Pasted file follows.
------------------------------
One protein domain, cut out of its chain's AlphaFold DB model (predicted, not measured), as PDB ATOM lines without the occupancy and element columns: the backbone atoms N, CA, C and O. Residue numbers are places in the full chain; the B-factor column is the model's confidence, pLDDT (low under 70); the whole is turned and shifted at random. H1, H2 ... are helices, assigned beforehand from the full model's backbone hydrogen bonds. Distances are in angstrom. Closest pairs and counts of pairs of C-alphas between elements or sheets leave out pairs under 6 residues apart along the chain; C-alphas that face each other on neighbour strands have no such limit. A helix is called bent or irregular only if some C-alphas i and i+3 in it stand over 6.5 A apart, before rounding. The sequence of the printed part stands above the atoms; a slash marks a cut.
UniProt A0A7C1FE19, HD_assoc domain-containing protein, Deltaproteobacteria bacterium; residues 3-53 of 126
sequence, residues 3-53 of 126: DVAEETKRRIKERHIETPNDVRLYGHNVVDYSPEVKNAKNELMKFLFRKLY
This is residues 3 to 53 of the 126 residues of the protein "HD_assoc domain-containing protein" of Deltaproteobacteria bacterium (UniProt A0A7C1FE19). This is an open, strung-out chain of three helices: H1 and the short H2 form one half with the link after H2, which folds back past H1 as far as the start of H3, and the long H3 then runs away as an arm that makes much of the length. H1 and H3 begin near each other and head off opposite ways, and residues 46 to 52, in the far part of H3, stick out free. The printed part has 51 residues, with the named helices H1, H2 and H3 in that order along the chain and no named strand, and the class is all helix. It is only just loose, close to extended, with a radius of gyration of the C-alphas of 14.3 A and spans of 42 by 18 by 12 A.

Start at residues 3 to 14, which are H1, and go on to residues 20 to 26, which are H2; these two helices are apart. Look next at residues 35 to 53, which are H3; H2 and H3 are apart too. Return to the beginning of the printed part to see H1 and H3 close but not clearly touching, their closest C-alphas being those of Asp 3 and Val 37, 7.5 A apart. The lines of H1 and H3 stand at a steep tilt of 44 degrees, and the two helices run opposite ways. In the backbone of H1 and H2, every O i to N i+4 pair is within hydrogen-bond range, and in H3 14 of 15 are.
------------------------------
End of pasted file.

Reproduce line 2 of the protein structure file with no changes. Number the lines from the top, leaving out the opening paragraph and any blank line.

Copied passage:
sequence, residues 3-53 of 126: DVAEETKRRIKERHIETPNDVRLYGHNVVDYSPEVKNAKNELMKFLFRKLY